Turkey Says Greece, Israel, EU Need Permission for EastMed Cable

ANKARA — Showing no signs of backing off provocations ahead of exploratory talks with Greece, Turkey warned its neighbor – along with Israel and the European Union – to seek its consent to build an undersea electricity cable.

Turkey sent a diplomatic note to Greece and Israel claiming that the two countries must seek “its permission before assuming work on a proposed undersea power cable in eastern Mediterranean waters,” said Turkey’s state-run Anadolu News Agency.

Turkey’s latest claim is that the 1,200-kilometer (745-mile) EuroAsia Interconnector's projected plans show it passing through Turkey's continental shelf, Turkish media reported.

The 2,000-megawatt cable would hook Israel to the EU through Greece but in waters that Turkey also claims under a maritime deal with Libya no other country recognizes, also planning to drill for oil and gas off Greek islands.

Turkey said it owns the Continental Shelf where the cable would be laid and its Foreign Ministry protested an agreement between Greece, Israel and the EU to proceed with the undersea cable.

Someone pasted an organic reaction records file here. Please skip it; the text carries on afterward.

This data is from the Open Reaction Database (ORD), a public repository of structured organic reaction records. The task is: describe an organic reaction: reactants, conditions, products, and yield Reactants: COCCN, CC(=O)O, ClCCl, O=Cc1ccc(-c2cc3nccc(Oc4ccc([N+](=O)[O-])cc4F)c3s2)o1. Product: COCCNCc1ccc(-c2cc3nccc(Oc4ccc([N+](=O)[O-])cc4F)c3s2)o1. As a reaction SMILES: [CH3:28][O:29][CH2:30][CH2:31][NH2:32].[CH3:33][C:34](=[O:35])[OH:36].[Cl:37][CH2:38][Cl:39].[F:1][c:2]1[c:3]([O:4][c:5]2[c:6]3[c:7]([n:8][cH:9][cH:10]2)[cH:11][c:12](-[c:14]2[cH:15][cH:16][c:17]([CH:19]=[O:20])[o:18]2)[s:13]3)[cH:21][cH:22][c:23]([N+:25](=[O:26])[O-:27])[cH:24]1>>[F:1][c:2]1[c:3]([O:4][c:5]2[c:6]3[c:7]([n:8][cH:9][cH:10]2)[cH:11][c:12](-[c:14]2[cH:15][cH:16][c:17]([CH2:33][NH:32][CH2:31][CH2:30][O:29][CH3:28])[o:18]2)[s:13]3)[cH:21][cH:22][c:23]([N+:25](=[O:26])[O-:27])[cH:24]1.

The three countries reached an agreement to expedite permits and approvals to conduct feasibility studies for the undersea cable and to coordinate with their electricity regulators how to proceed, the report added..

They had come together as well for a planned $6 billion undersea pipeline to carry gas from new offshore deposits in the southeastern Mediterranean to continental Europe, by bypassing Turkey.

Israel, Greece and Cyprus conducted a joint naval exercise, which Turkey viewed as a provocation disputing its claims in the East Mediterranean where it wants to carry out energy research and is continuing drilling in Cyprus' Exclusive Economic Zone (EEZ.)


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